This is a syndicated post from CNA Daily News. [Read the original article...]
Vatican City, Aug 29, 2014 / 02:03 am (CNA/EWTN News).- In a brief encounter with Pope Francis following his general audience yesterday, former Pakistani minister Paul Bhatti discussed persecuted Christians and invited the pontiff to visit their country.
“I met him with my mom and it was a desire and a heartfelt wish of my mom to see the Holy Father and to share her views regarding peace in the world and regarding the persecution of Christians in the world,” Bhatti told CNA Aug. 28.
“I translated for her and conveyed this message, and I saw that the Pope was really moved by her statement, and he showed her, and me, that he is with us with his prayers,” and is with “all who are persecuted in the name of religion.”
Bhatti is the former Federal Minister of National Harmony and Minorities Affairs in Pakistan, which is a position he took on after the assassination of his younger brother, Shahbaz Bhatti, who was killed in 2011 by Islamic extremists.
The two had worked closely to assist the most marginalized and oppressed in the country, and strove to promote religious freedom, equality and social justice, particularly fighting violations of those areas within Pakistan.
Meeting Pope Francis was important, especially for his mother, Bhatti noted, because he is the “head of the Christian Church, it means head of all those who follow the Christian Church, our faith,” so his role is one of “humility” and a sharing in the “suffering due to the general situation of law and order.”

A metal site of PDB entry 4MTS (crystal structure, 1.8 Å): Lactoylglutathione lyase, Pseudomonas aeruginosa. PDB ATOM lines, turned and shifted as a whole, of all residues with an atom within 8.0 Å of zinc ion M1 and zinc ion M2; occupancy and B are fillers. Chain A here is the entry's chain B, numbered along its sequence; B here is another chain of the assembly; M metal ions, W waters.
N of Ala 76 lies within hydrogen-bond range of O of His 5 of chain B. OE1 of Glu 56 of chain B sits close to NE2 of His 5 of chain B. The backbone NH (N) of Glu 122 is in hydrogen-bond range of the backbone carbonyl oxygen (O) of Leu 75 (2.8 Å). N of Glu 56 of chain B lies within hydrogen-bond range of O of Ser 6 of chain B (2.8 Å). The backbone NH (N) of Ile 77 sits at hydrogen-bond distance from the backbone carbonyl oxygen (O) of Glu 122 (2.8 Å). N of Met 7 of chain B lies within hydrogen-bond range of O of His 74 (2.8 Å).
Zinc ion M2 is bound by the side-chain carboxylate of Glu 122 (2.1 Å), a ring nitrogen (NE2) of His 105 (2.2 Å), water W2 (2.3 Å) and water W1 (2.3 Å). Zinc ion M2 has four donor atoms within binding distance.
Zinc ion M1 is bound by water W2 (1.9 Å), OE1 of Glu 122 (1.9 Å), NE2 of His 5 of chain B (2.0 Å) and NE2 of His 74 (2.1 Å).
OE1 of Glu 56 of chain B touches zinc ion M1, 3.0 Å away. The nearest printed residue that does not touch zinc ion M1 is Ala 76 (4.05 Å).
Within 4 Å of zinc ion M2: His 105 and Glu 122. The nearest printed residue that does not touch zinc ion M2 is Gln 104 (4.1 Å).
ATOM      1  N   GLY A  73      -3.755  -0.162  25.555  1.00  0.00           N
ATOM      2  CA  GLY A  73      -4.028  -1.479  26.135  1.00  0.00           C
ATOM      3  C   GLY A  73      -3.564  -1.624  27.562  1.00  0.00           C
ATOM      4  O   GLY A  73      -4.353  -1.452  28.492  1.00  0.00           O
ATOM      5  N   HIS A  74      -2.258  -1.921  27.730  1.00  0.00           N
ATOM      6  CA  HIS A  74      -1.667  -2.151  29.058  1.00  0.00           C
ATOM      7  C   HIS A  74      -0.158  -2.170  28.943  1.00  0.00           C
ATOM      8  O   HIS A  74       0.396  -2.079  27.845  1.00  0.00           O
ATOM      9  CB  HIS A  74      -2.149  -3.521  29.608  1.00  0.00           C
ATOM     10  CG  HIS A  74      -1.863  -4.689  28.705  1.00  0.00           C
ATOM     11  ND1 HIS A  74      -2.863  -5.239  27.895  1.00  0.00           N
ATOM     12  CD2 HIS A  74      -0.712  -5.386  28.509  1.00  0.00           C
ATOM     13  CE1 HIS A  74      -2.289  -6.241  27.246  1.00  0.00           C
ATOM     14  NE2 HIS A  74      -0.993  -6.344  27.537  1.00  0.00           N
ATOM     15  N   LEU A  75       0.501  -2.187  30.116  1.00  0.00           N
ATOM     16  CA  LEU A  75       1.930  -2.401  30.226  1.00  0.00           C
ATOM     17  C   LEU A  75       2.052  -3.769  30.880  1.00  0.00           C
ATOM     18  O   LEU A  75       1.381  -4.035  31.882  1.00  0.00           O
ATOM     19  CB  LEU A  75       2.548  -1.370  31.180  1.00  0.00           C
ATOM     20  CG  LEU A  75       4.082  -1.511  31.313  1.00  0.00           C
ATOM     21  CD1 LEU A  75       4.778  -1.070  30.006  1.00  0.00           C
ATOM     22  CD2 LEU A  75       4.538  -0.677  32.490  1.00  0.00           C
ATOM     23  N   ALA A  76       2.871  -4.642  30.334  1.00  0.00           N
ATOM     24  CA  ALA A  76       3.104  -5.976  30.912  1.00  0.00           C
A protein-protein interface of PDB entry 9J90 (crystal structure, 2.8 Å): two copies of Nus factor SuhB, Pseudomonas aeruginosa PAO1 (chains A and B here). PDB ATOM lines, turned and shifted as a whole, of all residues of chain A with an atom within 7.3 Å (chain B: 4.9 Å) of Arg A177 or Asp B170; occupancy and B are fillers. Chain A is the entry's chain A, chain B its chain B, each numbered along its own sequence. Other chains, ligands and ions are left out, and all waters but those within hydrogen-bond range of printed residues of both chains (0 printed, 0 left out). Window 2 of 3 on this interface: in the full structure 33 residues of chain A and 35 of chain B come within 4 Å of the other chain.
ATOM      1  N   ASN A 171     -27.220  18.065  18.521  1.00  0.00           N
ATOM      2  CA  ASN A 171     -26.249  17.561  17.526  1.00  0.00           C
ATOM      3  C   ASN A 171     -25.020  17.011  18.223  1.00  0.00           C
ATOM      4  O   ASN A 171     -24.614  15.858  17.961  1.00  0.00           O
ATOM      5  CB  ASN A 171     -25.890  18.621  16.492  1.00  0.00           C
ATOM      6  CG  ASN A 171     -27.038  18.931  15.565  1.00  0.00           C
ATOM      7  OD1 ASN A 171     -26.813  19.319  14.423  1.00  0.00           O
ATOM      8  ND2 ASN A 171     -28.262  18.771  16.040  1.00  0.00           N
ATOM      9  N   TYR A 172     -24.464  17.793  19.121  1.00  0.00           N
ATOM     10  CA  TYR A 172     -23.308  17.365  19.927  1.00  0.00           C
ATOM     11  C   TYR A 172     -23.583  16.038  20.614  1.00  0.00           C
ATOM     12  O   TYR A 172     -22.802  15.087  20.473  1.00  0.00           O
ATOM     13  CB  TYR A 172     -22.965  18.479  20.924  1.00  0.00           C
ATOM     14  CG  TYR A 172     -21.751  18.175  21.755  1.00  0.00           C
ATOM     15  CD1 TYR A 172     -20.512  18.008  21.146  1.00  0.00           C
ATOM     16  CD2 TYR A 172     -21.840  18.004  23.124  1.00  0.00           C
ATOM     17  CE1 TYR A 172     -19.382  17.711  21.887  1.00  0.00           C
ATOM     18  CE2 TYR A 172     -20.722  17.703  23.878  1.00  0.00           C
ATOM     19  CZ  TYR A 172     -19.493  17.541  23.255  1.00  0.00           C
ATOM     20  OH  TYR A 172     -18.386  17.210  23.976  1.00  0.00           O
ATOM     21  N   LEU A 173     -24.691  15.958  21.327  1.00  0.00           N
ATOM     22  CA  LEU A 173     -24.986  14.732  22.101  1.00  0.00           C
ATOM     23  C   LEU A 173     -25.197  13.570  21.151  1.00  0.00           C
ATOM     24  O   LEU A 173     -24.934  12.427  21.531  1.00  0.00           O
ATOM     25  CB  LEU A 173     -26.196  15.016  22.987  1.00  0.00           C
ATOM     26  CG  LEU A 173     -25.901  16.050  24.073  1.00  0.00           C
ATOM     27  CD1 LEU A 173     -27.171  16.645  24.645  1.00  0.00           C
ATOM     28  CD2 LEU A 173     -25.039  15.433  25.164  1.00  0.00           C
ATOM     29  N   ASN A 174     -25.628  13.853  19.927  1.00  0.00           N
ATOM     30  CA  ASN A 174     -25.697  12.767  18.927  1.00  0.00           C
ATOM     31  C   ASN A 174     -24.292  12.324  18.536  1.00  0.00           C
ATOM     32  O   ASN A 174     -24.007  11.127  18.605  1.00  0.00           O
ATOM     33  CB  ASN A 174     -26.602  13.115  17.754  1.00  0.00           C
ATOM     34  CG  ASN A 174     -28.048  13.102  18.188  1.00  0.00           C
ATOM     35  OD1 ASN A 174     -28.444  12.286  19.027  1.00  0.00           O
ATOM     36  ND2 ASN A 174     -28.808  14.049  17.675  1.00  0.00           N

Recalling how his mother invited the pontiff to come and visit their small Christian community in Pakistan, the former minister explained that although he didn’t give a decisive answer, “He just had my mom’s hand in his hand and he had a big hug with my mom.”
“Afterward he expressed that he is with us and his love, care, etc., is toward all those who are a part of our Church.”
The current situation in Pakistan “is quite complicated,” he noted, because there is “sectarian violence, there’s extremism, there’s terrorism and there’s instability” on a political and economic level, as well as problems with “law and order” in general.
“So the situation of Christians and all those who belong to the weak sector of society is directly proportionate to the general stability of our country,” Bhatti observed, stating that “I think it’s getting worse.”
“It’s not only one community that’s being targeted, but the whole country and its population, where we lived in Pakistan even Muslims are a target. But it’s getting worse.”
What can help, he explained, is if the international community unites to “try to bring peace and stability in that country. And if the country is stable, if there’s peace in the country I think everybody will get benefit of that.”
“It’s needed that the international community and those who have influence should use it to bring peace in that region and stability.”
Reflecting on the great solidarity Pope Francis has shown toward persecuted Christians across the Middle East, Bhatti explained that what the pontiff is saying is that “we belong to one community, we belong to one faith, we belong to one Church and everybody is united with each other whether they are in Pakistan, whether they are in Italy or whether they are in America.”
“So this bond, this kind of relationship on the basis of the faith we have with each other, this keeps us united and he is there to help us, to be with us, and for him it’s not important who is where, but he is strongly concerned with the persecuted people of the whole world.”